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Much earlier this year I was preparing a homily to use at the school. Often when I give a homily at the school it is accompanied by some pictures which are projected onto the screen to help illustrate whatever the message is that I’m speaking about. On this particular occasion I chose to use some cartoon type pictures. All went well and I think the pictures helped to tell the story for the students.
But after we had finished, I was talking to some of the younger students and one of them complained that they thought that the picture I had chosen didn’t look like Jesus. This then lead to another discussion about, what did Jesus actually look like?
This has been the subject of many discussions down the centuries and there have been many options put forward. I searched the internet with, “What did Jesus look like?” and I got 469,000,000+ results, so that wasn’t particularly helpful!
The consensus seems to be that our popular idea of what Jesus looked like has been largely shaped by the influence of artists and film makers. But what picture springs into your thoughts if asked the question, What did Jesus look like? Let’s just consider His facial features, what does that look like and where do you take your inspiration or reference from?
In our parish church of St Francis’, how many images of the face of Jesus can you think of?
Probably the ones that spring to mind will be the crucifix above the sanctuary, or the processional cross, perhaps it will be the Sacred Heart statue near the sacristy door, or the Divine Mercy painting near the organ. And let’s not forget our unique leather stitched Stations of the Cross that flow around the side walls of the church. And there are more! If we look closely each one is different, but we still know it is an image of Christ.
I’m also sure that if we were to look around our homes, we would find that any crucifixes that we have, will also have differences in the features of the image of Christ that they have on them. Just as in the church, you might have an Assisi style crucifix, you might have a Risen Triumphant Crucifix, or it might be like the traditional Christ dying on the Cross, similar to the one we use for veneration on Good Friday. (There’s a picture of this one on the Deacon Diaries (36) from 21st September).
Whichever version we prefer, the interesting thing is that everybody tends to recognise that the image is of Christ. This isn’t always because the figure, or face, is on a cross, but often it will be because of the context in which it is seen, in a church, in a painting, in a book, or in a film, all are relevant to what most people might refer as being in a ‘religious’ setting. Somewhere that you might expect to associate with Christ.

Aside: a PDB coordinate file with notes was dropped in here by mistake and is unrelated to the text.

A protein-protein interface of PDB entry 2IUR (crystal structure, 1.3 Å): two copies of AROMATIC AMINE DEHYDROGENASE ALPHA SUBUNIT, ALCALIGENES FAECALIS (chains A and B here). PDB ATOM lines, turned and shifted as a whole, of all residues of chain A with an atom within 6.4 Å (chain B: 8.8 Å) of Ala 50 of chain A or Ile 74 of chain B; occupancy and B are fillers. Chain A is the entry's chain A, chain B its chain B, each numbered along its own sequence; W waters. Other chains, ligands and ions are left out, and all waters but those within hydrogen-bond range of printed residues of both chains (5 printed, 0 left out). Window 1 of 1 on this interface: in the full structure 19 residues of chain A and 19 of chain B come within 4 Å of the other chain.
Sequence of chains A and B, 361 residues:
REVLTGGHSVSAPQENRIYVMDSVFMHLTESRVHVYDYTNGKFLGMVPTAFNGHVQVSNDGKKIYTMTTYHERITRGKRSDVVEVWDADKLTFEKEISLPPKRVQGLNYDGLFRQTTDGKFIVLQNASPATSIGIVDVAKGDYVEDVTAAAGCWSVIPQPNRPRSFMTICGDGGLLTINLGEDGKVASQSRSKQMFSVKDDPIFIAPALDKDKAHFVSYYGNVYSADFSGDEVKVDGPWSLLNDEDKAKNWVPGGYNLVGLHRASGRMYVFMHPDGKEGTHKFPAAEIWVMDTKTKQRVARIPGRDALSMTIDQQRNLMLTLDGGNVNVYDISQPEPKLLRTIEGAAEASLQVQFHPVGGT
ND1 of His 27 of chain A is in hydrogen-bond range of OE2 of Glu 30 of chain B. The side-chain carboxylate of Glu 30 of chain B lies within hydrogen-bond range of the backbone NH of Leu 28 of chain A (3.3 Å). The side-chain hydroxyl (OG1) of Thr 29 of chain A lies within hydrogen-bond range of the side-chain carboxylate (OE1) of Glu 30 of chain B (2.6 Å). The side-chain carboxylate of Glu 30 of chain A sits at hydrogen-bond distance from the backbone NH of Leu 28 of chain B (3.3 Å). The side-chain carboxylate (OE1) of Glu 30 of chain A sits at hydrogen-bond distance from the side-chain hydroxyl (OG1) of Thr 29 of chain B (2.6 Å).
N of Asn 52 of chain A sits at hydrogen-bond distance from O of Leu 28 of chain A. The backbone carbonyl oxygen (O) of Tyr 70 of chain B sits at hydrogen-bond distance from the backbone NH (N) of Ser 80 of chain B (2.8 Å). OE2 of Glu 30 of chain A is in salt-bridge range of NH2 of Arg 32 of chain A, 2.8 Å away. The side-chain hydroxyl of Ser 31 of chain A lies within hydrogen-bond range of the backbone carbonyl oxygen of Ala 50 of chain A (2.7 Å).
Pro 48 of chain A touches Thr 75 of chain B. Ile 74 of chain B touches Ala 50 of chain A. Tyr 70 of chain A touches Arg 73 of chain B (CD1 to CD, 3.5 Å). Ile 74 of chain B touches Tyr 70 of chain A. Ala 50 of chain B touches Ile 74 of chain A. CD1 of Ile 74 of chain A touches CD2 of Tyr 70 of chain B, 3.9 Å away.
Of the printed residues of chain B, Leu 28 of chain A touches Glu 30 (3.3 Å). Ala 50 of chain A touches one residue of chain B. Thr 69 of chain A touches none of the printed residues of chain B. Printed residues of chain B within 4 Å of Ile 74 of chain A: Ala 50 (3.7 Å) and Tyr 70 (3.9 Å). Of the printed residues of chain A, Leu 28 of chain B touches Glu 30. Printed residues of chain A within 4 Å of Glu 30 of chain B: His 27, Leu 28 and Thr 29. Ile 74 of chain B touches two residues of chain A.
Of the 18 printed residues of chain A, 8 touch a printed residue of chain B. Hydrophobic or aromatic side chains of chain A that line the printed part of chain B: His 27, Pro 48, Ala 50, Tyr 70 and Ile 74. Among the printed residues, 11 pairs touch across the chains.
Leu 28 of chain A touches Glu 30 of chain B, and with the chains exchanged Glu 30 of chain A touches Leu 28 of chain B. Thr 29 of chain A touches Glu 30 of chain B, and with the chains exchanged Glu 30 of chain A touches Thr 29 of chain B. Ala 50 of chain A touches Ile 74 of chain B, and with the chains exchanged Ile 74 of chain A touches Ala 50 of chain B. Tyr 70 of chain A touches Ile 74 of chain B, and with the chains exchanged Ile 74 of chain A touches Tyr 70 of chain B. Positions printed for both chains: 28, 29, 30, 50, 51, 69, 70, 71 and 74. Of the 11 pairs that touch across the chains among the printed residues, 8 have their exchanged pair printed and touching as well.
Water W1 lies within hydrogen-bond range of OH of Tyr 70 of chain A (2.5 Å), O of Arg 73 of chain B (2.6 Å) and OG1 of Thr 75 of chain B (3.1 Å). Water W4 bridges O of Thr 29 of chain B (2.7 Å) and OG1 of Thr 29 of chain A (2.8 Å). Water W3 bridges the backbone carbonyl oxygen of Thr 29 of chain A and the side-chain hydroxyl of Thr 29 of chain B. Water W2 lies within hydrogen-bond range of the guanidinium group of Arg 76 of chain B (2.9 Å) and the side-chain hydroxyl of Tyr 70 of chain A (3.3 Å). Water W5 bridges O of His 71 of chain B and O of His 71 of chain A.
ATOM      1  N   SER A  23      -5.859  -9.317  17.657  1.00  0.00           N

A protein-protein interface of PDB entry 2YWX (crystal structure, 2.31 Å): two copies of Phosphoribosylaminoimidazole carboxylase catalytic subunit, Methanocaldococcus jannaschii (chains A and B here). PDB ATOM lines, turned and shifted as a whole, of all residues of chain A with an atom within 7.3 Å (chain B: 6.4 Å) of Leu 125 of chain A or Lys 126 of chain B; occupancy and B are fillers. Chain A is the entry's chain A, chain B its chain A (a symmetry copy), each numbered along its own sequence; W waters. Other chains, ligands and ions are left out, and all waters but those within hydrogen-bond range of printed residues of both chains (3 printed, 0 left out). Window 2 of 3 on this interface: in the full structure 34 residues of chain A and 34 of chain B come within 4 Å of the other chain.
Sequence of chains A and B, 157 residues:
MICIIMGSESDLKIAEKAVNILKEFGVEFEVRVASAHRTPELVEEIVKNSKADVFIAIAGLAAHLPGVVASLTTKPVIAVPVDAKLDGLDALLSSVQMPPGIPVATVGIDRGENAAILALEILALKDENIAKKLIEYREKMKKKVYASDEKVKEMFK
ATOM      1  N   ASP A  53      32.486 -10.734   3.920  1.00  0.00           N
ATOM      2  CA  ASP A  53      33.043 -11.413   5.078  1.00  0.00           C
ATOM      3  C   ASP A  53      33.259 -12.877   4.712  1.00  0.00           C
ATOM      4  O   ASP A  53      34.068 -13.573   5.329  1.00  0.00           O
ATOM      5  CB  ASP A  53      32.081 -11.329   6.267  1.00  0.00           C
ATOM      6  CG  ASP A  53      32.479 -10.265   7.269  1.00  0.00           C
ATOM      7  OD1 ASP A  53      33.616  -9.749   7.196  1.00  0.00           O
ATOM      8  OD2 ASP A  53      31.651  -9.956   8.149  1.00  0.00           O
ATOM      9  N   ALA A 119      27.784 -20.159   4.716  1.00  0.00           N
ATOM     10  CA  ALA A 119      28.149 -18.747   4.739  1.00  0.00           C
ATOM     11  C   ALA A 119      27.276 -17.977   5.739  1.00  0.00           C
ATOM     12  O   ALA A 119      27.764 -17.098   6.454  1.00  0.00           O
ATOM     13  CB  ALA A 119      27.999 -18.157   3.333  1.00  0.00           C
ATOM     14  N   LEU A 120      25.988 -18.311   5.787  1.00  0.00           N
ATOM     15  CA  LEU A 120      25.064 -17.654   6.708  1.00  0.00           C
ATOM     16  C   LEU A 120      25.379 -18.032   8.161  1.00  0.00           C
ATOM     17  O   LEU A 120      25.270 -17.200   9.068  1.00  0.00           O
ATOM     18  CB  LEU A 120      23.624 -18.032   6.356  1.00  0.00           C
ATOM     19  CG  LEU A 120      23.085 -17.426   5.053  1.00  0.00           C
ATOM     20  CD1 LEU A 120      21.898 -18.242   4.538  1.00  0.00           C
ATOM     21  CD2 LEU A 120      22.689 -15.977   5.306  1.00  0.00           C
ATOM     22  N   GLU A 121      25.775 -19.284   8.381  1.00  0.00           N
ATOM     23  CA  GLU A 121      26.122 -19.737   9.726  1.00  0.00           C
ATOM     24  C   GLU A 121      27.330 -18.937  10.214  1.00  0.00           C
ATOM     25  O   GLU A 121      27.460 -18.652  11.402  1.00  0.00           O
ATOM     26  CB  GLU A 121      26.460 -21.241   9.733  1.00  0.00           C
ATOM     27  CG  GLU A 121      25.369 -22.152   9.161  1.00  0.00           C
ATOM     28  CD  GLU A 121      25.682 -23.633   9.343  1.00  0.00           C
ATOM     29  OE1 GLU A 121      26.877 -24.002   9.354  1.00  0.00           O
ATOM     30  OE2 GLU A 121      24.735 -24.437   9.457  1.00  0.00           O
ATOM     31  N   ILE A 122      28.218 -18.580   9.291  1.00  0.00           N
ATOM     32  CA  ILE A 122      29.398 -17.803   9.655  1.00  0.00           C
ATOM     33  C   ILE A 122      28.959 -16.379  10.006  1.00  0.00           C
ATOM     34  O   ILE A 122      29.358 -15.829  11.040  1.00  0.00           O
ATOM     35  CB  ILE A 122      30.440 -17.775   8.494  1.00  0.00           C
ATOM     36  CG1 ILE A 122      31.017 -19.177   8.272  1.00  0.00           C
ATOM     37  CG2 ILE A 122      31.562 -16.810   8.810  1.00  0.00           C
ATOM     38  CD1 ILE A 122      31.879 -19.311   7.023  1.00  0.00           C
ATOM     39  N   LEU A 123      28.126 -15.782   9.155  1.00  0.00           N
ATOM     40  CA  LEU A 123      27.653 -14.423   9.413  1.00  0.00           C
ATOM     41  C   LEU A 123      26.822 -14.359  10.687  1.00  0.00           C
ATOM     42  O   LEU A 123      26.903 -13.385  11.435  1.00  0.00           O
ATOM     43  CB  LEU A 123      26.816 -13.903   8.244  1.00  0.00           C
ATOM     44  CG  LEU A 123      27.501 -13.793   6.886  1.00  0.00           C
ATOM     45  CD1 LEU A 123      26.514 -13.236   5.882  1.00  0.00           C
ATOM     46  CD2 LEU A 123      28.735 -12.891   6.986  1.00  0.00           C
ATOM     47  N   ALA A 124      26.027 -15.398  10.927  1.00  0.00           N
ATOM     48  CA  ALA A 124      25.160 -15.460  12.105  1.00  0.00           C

However, does it really matter what our image of the physical features of Christ is? It might be important for me to be able to concentrate when I’m in conversation with Christ to be able to picture who I am talking to, but does this affect the content of my relationship with Him?
There is also another problem that I find a bit confusing in this thought pattern though. If I have a fixed image of what Christ looks like, what is my reaction when I’m told that I should see Christ:
in the face of the poor,
in the face of the lonely,
in the face of the oppressed,
in the face of someone who is hurting,
In the face of my neighbour – every one of them.
But what for me is more challenging, is when I realise that I, and each one of us, is being called to be the face of Christ to those I meet. Being tasked with the mission to bring Christ to others and this world in which we live. Each of us is the physical face of the Church, and thus Christ through our lives.
So, let’s not worry about if we match the physical features of Christ. He isn’t concerned with what colour hair I have, what colour my eyes are, whether my nose is big, or if my eyebrows meet in the middle! We are all made in the image of God and as such variety is a good thing. The most important thing is how others can experience the love of Christ for them, through me.
We recognise those ‘Christ moments’ in our lives through actions, words, examples and situations. The ‘faces’ of others give us an opportunity to react as Christ would have reacted, the needs of others give us the chance to fulfil those needs as Christ would have. When others let us into their lives, at high and low moments, we are able to share an image of Christ with them.
Having a picture of Christ helps us to focus our attentions, it may allow us to centre our lives, and it acts as a great reminder, especially the crucifix, of the greatest love and sacrifice ever known. That is why these images are so important in our mind.
However, the image of Christ is so much more than a picture of physical features – the image of Christ is simply put, The Gospel in Action.
I need to ask myself – “When I look in a mirror who do I see?
Deacon Ian Black